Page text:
EggsAndSausage writes "Microsoft has granted, in a roundabout way, that Vista has 'high impact issues.' It has put out an email call for technical users to participate in testing Service Pack 1, due out later this year, which will address 'regressions from Windows Vista and Windows XP, security, deployment blockers and other high impact issues.' It's hard to know whether to be reassured that Service Pack 1 is coming in the second half of 2007, and thus that there is a timeframe for considering deployment of Vista within businesses, or to be alarmed that Microsoft is unleashing an OS on the world with 'high impact issues' still remaining." In other news, one blogger believes that Vista is the first Microsoft OS since Windows 3.1 to have regressed in usability from its predecessor (he kindly forgives and dismisses Windows ME). And there's a battle raging over the top 10 reasons to get Vista or not to get Vista.
United States

FCC Nixes Satellite Radio Merger 277

a_nonamiss writes "Doesn't look like Sirius and XM are going to merge any time soon. I'm not sure how I feel about this one. Logically, I know that competition is a good thing for consumers, and monopolies are generally only good for companies. Still, I don't like having to choose a car based on which satellite radio service comes pre-installed, or considering whether I'd rather have Howard Stern or Oprah, because there is no practical way to get both. Frankly, it's probably all this exclusivity that has caused me not to purchase either system." From the article: "Federal Communications Commission Chairman Kevin Martin told reporters after an FCC meeting that the Commission would not approve a merger between satellite radio rivals Sirius and XM Radio... When the FCC initially licensed the two satellite radio companies in 1997, there was language in the licensing barring one from acquiring control of the other... Even if the FCC were to have a change of heart..., it would still have to pass antitrust scrutiny by the Department of Justice."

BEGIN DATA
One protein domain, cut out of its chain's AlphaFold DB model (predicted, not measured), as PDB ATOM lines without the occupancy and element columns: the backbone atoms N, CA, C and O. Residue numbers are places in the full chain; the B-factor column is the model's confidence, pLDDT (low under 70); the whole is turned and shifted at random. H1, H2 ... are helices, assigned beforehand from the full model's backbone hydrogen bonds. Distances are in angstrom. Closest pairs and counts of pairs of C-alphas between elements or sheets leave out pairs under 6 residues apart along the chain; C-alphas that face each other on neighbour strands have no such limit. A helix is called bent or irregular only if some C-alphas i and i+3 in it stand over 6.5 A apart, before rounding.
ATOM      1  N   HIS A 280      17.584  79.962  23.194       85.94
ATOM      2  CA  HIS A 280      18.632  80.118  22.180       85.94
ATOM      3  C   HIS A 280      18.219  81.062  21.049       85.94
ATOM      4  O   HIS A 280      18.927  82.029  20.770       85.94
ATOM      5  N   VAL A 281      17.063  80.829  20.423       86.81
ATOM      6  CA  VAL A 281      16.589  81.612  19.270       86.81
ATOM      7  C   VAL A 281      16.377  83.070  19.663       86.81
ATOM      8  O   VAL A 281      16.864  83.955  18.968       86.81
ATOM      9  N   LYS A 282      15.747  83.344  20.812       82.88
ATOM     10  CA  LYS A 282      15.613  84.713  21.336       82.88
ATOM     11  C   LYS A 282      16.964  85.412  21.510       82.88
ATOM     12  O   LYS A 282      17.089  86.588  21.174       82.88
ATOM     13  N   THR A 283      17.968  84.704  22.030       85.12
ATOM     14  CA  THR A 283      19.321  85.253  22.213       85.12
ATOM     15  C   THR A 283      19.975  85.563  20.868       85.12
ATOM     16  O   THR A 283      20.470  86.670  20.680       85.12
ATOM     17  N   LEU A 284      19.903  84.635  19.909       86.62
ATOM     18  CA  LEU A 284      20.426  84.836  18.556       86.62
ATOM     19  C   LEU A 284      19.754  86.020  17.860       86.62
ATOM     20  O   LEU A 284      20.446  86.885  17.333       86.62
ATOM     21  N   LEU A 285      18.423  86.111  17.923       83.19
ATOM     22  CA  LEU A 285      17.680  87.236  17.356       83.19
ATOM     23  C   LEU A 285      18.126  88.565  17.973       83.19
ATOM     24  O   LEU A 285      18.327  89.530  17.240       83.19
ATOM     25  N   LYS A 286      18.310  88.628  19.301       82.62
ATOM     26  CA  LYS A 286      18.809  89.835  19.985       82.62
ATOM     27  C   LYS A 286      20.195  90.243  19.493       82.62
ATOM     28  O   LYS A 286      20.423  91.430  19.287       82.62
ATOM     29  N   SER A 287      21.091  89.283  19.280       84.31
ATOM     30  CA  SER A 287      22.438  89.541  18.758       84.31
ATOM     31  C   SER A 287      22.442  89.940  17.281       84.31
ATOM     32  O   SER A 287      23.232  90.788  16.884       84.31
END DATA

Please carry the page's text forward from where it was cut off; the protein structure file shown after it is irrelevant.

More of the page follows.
The Internet

Wikipedia Adds No Follow to Links 264